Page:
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I have an idea for a special project, but in order for it to work I need two raspberry pi's to talk to each other over the internet, not wifi. I use python3 as my programming language, and I want one of the pi's to send the other commands from like a hundred miles away. Is there some free python3 software I can get for this? I also need to send gpio status

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    Welcome. You should detail where the Pi's are and how they can connect to the internet.
    – goldilocks
    May 3 '20 at 14:02
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    You want 2 computers to "talk" - just because they are Raspberrys makes no difference.
    – Milliways
    May 4 '20 at 0:21
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What you want to do won't require any additional steps on your raspberry pi devices, and won't need anything proprietary or the gpio pins. The code can be the same as you would use to have two pi's talk over wifi. The only difference will be in what address the two devices use to talk to eachother.

When you have two devices talk over wifi, they are using your local network, and can use local IP addresses. Those typically look something like 192.168.1.5, or maybe 10.0.0.5. However, these addresses only mean something on your wifi network, and can't be used to talk to a different wifi network. Think of them like room numbers in a building, and what you will need is a way to address a different building entirely.

Everybody's home wifi network is given its own address when it is connected to the internet by your internet service provider (eg, Comcast/Verizon/etc). This is your public IP address, and will be the same format as the local IP, but different numbers. You will need to know the public IP of the network you want to reach. You can find this pretty easily by simply googling "Whats my IP" from a device on that network.

Now that you have this address, you can use that in your code in place of the local address. For example, here's a snippet that sends a remote ssh command to a raspberry pi running on a local network. (Substitute with your own python script, or any command you want)

# example local IP address, on default ssh port 22
ssh pi@192.168.1.5:22 /usr/bin/python3 --version

And now you can change it to

# example public IP address, on custom port 11122
ssh pi@192.168.1.5:11122 /usr/bin/python3 --version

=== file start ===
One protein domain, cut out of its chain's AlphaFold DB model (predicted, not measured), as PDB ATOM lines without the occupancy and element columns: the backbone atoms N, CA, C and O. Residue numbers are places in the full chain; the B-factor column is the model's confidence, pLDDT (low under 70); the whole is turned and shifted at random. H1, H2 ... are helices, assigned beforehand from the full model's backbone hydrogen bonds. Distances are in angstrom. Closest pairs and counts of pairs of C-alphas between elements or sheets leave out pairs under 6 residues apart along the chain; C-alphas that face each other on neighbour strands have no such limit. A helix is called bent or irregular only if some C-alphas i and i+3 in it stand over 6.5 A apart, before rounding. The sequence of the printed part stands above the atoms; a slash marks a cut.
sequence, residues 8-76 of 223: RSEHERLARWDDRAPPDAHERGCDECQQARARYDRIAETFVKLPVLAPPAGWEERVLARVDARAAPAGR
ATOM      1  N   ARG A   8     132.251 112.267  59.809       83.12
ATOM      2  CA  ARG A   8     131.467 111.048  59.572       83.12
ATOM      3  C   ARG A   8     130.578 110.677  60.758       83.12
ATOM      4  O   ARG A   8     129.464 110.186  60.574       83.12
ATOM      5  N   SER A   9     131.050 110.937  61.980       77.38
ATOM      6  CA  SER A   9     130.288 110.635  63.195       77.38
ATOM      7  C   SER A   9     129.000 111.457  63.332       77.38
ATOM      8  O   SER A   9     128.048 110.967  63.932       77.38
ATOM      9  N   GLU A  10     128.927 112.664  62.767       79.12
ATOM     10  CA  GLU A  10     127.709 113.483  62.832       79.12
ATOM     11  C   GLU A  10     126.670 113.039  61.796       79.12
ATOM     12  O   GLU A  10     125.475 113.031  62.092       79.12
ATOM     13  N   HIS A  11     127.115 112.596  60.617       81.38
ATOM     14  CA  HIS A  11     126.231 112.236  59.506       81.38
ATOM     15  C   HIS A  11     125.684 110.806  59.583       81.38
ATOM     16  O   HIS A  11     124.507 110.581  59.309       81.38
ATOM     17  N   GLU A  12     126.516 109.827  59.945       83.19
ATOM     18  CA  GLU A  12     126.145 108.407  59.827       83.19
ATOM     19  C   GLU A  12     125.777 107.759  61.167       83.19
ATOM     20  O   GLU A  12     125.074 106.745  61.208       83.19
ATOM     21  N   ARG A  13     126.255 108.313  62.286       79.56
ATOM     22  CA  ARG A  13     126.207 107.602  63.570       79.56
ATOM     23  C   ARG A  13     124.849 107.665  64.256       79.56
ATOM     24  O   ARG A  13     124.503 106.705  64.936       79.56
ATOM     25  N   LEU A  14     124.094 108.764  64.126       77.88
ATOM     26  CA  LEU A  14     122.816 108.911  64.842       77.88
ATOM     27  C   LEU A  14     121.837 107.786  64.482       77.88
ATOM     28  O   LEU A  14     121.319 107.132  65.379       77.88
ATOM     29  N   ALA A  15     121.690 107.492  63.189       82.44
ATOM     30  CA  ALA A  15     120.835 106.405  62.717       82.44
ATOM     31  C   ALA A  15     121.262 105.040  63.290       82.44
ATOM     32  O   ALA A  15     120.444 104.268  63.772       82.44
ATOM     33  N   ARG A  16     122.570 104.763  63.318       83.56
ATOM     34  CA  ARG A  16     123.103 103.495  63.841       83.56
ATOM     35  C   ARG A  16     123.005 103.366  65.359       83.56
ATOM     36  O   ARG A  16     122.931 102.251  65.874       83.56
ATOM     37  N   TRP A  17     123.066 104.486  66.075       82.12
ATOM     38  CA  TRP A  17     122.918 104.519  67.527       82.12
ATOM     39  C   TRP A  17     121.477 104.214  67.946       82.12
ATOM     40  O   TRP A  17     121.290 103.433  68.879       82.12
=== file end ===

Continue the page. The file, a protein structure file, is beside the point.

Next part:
So like I said, minimal changes in code. However! Communication across networks like this requires your local wifi network's permission, and you will have to configure your routers firewall to allow the traffic to pass through. This can be done through your routers administration page, and the specific steps will depend on your router model. What you want to find is called 'port forwarding', so I would recommend searching for "<router model> port forwarding" to find how to accomplish that on your specific device.

When configuring the port forwarding, you will need to know the local IP of the raspberry pi (which you want to be static, so look for "assign static private IP" instructions), as well as the port that your communication is using. Different applications will use different ports to avoid conflicting, in the example above I used port 11122.

Please be aware, setting up port forwarding provides external access to your internal network. There is a reason it's disabled by default, and requires administrative access to your router. You may intend only for your two raspberry pi devices to talk to eachother, but this inherently allows the world to see those new open ports, and to prod them at will. I strongly suggest you do not provide any sensitive information over these channels, and use only secure methods of communication such as ssh and https. These will require more setup than just making http requests, but will mean that while outsiders can still see the door, they wont have a key.

To summarize, since I ended up typing out a lot more than I thought...

  1. What you want to do is not a Rasberry Pi specific problem
  2. You need to configure your networks routers to forward the port you are using
  3. Communication will be open, so you should use a secure protocol like passwordless SSH using private key files.
  4. Definitely test locally first

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